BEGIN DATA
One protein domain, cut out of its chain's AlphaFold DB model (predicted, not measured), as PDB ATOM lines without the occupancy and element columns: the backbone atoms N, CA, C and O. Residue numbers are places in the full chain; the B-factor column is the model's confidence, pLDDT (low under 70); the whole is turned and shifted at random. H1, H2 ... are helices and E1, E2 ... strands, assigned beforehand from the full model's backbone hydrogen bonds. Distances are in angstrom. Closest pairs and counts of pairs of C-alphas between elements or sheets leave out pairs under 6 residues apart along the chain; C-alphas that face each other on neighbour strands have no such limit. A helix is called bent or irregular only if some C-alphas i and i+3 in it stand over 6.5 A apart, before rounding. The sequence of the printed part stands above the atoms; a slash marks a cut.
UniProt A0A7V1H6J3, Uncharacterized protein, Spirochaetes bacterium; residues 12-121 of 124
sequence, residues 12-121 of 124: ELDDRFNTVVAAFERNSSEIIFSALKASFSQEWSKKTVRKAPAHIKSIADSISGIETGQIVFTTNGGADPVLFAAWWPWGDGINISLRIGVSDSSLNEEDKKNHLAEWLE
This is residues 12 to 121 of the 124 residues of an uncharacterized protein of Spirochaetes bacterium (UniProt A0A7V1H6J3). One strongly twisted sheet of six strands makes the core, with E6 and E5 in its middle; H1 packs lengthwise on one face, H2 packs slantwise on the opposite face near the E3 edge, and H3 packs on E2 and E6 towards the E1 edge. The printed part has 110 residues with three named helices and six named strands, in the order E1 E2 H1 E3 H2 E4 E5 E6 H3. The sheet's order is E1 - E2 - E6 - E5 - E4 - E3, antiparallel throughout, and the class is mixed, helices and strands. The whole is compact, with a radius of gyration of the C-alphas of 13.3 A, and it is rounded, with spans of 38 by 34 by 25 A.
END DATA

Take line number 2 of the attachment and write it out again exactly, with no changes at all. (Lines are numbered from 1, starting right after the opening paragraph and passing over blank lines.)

sequence, residues 12-121 of 124: ELDDRFNTVVAAFERNSSEIIFSALKASFSQEWSKKTVRKAPAHIKSIADSISGIETGQIVFTTNGGADPVLFAAWWPWGDGINISLRIGVSDSSLNEEDKKNHLAEWLE